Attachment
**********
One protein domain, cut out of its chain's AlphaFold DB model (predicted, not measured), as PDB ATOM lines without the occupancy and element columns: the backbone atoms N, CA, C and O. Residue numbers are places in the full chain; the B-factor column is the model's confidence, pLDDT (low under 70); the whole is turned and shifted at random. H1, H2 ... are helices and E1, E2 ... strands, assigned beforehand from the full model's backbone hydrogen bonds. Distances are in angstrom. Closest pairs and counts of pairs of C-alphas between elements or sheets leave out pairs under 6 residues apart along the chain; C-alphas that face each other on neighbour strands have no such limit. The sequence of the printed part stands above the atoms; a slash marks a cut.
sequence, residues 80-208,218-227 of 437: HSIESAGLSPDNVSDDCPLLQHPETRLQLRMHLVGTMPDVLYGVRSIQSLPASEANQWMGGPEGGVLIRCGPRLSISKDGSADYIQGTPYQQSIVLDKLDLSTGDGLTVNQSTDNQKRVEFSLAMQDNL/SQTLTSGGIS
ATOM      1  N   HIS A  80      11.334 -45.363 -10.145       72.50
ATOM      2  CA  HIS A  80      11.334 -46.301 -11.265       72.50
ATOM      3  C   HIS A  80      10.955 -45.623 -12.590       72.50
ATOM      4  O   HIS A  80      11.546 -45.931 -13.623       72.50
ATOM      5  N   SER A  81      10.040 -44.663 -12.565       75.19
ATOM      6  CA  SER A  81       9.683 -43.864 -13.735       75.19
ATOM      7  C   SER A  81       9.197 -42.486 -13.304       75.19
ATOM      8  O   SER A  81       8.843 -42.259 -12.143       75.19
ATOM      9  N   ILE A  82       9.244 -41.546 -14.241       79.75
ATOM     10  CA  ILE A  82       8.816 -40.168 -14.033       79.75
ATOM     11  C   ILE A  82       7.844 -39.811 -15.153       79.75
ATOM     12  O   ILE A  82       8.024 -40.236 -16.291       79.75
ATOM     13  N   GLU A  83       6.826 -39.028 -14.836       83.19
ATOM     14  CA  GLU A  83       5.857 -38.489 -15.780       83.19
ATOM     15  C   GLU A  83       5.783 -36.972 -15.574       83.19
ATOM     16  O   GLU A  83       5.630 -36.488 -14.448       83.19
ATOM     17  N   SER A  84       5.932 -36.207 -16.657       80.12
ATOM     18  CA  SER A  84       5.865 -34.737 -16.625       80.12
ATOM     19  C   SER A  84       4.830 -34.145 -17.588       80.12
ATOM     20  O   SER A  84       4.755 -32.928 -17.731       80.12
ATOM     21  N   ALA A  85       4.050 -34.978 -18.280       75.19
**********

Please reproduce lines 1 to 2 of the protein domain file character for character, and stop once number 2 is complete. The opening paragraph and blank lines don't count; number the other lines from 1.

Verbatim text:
sequence, residues 80-208,218-227 of 437: HSIESAGLSPDNVSDDCPLLQHPETRLQLRMHLVGTMPDVLYGVRSIQSLPASEANQWMGGPEGGVLIRCGPRLSISKDGSADYIQGTPYQQSIVLDKLDLSTGDGLTVNQSTDNQKRVEFSLAMQDNL/SQTLTSGGIS
ATOM      1  N   HIS A  80      11.334 -45.363 -10.145       72.50